As big data is applied more broadly, we will need to consider Boyd and Crawford’s47 provocations for big data. Discussion will be required surrounding its ethics, objectivity and veracity, with Google Flu Trends as an important lesson in big data hubris. Regardless, as database sizes grow, researchers will need to adapt their analyses, and incorporation of big data analysis techniques may offer solutions. Some researchers have begun applying big data analytics to these data sources but many are late adopters. Researchers have the ability to incorporate a variety of data sources into analyses from social media, census, ‘wearables’ and satellite imagery for use within a single research project. Learning big data analysis methods should be a priority for population health researchers, as there is demonstrable potential for big data-driven insights within population health.

Key messages

  • Big data and big data analysis techniques have been underused in population and public health

  • We provide definitions for key concepts of big data and big data analysis

  • We give examples of applications of big data analysis to population and public health problems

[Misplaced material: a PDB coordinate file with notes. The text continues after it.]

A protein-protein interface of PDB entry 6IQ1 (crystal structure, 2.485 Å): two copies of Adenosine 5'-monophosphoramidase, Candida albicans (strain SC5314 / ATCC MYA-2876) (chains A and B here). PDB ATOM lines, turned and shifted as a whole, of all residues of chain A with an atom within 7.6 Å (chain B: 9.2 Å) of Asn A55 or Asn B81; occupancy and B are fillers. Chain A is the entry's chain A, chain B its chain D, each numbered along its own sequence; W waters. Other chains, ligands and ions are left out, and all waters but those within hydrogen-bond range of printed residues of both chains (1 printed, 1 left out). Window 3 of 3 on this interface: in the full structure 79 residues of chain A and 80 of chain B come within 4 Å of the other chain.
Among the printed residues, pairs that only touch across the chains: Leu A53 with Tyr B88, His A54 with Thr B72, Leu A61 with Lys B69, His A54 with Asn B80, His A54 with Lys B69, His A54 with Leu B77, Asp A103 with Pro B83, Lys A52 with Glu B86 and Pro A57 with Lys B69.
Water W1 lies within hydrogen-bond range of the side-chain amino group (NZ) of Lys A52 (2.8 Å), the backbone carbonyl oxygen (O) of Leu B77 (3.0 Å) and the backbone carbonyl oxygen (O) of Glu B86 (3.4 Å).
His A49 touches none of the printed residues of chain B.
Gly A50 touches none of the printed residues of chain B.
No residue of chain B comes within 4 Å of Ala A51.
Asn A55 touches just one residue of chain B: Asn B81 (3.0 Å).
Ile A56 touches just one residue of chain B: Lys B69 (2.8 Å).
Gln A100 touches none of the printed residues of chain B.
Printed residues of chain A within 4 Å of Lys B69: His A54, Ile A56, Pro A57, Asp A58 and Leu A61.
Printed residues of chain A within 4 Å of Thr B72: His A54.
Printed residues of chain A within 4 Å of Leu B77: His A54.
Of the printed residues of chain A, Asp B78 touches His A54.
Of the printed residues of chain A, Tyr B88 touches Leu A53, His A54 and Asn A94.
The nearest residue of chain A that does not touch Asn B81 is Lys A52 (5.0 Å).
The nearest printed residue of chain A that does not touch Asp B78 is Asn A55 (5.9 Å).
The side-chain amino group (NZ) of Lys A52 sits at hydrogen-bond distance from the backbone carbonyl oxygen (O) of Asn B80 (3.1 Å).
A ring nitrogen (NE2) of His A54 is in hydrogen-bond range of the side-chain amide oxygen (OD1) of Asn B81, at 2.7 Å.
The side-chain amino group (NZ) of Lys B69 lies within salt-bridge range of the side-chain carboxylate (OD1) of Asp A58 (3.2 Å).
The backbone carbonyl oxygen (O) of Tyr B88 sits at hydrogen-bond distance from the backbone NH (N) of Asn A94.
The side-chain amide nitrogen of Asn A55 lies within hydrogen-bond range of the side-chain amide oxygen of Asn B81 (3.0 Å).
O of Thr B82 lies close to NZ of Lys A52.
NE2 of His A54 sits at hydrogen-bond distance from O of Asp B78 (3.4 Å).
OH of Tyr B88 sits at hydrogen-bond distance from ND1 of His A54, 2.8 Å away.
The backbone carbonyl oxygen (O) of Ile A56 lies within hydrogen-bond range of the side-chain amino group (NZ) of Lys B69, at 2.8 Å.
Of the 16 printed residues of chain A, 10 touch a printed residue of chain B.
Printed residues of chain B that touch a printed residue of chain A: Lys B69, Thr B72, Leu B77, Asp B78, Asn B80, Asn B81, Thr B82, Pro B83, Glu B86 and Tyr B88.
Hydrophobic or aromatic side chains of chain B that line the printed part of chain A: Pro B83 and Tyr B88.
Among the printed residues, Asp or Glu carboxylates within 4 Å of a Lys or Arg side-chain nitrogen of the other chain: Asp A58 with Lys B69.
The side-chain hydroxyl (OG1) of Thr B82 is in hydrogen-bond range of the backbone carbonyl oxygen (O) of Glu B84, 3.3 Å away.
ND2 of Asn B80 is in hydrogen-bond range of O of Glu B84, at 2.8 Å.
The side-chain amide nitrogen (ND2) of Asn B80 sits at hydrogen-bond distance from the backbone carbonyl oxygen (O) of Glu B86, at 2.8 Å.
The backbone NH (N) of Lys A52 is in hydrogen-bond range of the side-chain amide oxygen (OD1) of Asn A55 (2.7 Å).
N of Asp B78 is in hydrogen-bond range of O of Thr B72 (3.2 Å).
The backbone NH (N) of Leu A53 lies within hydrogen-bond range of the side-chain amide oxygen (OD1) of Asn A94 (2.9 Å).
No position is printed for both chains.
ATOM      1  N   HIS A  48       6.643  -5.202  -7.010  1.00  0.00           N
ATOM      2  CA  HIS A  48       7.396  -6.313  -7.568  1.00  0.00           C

• Critiques of big data, including big data hubris, are discussed


The authors acknowledge Mr Cameron Melville ( for assistance with graphic design and development of the five Vs of Big Data figure.



  • Contributors DF and KS were responsible for the conceptualisation of this manuscript. DF and RB contributed to the definitions and references for the glossary. All three authors contributed to the writing and editing of this manuscript. All authors have read and approved the final submitted version of this manuscript.

  • Funding Funding for this paper was provided by Dr. Fuller’s Canada Research Chair.

  • Competing interests None declared.

  • Provenance and peer review Not commissioned; externally peer reviewed.